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  Re: [Aroid-l] Amorphophallus titanum
From: "Marek Argent" <abri1973 at wp.pl> on 2011.02.06 at 03:50:15
Dear Eduardo,
A good point.
The suffix -um is neutral and it fits to all grammatic genera:
Also feminine botanical genera species epithet can end with -um,
the examples are: Arisaema triphyllum, Alocasia scalprum, Aglaonema commutatum, Syngonium auritum...
But indeed, I have never heard another construction like Amorphophallus titanum.
I always wondered why Alocasia macrorrhizos is a proper name, the epithet is of Greek origin,
and I don't know why it is named so. The suffix -os is masculine in Greek, and Alocasia is feminine.
And what do you think about the name Synandrospadix vermitoxicus?
I can't find anywhere what is the gender of the word "spadix". Isn't it feminine?
There is also one important note,
many people erroneously take genera ending with -is as masculine, but it is feminine,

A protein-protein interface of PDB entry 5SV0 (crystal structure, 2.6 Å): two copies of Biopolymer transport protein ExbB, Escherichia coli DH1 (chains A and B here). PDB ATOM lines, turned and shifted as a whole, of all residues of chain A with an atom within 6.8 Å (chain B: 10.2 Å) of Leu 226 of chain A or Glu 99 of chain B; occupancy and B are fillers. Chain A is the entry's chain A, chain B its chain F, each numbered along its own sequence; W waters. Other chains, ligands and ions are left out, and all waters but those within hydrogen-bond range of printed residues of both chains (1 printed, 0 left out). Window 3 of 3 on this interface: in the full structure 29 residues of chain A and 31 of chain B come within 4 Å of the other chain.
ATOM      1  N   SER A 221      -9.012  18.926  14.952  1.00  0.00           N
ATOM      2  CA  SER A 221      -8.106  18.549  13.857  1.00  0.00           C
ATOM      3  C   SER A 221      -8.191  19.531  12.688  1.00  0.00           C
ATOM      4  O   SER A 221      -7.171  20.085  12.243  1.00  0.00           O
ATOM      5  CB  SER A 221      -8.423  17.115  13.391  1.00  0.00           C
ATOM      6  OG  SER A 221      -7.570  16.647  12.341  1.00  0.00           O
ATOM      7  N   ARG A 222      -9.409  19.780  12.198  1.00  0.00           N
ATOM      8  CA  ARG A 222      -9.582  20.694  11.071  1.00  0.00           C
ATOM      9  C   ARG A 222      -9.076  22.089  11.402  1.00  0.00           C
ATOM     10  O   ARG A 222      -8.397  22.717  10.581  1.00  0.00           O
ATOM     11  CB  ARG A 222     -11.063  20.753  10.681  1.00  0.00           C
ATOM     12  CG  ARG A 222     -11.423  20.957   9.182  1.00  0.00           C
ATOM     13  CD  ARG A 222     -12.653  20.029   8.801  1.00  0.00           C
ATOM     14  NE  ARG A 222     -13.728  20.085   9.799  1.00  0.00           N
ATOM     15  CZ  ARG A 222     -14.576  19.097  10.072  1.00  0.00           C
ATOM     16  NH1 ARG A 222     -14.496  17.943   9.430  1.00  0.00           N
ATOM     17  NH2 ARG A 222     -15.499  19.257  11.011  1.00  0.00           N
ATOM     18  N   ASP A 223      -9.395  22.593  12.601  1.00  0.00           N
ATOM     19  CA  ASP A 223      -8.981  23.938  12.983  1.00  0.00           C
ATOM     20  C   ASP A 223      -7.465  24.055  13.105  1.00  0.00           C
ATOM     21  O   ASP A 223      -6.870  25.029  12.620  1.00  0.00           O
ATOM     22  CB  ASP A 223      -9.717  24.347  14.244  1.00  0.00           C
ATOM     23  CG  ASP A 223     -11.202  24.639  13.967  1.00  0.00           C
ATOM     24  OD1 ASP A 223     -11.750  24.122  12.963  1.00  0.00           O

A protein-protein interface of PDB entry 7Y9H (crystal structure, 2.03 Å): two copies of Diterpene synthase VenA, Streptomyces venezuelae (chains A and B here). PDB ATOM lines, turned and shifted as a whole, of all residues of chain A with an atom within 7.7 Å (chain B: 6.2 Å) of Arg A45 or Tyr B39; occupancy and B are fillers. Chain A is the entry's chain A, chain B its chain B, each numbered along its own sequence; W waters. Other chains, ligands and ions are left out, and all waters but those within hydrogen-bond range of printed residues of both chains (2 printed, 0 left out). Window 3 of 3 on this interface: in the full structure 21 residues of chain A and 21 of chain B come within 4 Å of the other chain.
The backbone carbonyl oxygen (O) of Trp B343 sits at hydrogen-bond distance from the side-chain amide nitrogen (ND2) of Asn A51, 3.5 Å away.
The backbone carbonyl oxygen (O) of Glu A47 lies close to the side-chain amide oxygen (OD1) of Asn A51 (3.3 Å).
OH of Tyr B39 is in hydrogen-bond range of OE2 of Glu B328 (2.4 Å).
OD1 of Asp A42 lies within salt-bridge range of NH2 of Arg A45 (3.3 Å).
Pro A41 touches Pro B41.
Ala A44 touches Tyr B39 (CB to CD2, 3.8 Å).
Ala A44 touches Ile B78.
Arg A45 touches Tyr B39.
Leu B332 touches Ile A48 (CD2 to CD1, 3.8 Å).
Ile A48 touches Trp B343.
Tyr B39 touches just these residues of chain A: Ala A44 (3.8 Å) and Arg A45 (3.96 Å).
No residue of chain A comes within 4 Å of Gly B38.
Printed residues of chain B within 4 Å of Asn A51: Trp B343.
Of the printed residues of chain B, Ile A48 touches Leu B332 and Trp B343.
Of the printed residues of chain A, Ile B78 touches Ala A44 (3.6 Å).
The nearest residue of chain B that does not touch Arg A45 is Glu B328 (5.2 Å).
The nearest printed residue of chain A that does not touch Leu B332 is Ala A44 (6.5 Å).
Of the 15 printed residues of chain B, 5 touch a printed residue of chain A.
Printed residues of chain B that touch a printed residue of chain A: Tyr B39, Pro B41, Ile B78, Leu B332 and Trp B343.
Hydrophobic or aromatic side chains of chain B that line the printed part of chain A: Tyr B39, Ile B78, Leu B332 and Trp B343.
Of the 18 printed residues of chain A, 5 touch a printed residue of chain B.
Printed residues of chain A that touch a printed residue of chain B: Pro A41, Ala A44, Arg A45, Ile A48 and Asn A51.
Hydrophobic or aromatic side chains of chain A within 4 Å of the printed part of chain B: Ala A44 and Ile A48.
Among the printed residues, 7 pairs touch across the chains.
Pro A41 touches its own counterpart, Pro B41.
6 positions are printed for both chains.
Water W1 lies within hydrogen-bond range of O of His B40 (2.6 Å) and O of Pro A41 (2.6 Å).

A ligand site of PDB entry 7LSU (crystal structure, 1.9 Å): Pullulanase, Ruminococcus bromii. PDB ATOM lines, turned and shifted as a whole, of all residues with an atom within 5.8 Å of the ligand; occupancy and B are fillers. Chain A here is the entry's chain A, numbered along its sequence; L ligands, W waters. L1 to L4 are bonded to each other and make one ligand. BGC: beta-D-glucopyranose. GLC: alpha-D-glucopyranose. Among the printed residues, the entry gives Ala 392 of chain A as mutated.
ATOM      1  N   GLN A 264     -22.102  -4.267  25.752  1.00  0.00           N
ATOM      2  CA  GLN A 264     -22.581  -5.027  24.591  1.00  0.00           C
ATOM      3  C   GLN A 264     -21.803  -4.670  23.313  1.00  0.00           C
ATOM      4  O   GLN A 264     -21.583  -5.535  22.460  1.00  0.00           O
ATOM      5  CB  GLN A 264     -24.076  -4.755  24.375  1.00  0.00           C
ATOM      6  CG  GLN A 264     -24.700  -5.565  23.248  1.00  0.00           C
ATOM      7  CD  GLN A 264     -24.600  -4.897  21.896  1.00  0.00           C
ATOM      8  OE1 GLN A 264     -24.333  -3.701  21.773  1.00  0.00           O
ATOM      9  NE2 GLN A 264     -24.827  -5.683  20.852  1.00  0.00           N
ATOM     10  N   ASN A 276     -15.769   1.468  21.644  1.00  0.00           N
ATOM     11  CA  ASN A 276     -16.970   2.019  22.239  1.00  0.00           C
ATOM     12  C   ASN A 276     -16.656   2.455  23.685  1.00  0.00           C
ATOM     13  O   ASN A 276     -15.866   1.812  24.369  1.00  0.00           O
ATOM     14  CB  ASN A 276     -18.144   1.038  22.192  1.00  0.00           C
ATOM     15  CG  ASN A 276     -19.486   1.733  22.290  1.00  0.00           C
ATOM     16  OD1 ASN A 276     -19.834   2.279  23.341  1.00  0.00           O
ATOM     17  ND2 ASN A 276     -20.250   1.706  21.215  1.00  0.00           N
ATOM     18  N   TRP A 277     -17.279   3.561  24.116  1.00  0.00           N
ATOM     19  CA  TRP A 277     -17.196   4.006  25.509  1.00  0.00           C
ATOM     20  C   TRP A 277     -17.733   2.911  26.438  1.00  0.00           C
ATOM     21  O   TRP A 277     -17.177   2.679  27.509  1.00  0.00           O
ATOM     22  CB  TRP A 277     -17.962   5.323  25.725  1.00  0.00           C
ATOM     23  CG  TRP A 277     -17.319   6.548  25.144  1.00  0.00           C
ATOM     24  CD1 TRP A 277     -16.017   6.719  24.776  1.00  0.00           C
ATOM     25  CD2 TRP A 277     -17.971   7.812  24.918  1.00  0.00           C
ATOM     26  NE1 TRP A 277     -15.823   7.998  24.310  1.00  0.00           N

Ariopsis peltata or in other families Iris pumila, Clematis lanuginosa etc. 
Also the genera ending with -as are feminine: Anubias gigantea, Zamioculcas zamiifolia, Cycas revoluta.
But... the pine tree, Pinus seems to be a masculine word, and we have Pinus sylvestris, P. excelsa, P. nigra,
while some other species of pine end usually with -us: like Pinus strobus.
Strange things...
----- Original Message -----
Sent: Thursday, February 03, 2011 4:34 PM
Subject: [Aroid-l] Amorphophallus titanum

Dear fellows, 

I have a silly (but important) question for you. As far as I know, Amophophallus is a masculine word, am I correct?

In Latin, except for the name of traditional trees (Malus, Pyrus, etc), all names ended in -us are male names. So it is correct to say that all adjective epithets in Amorphophallus species  end with -us (A. gomboczianus, A. hirsutus, A lunatus, A. glaucophyllus, etc). 

Why Amophophallus titanum is not A. titanus? Other species with a similar epithet (I don't remember none in plant kingdom, but I know Dorcus titanus - a beetle)...  Wilbert, do you have any reason for this?

Very best wishes,



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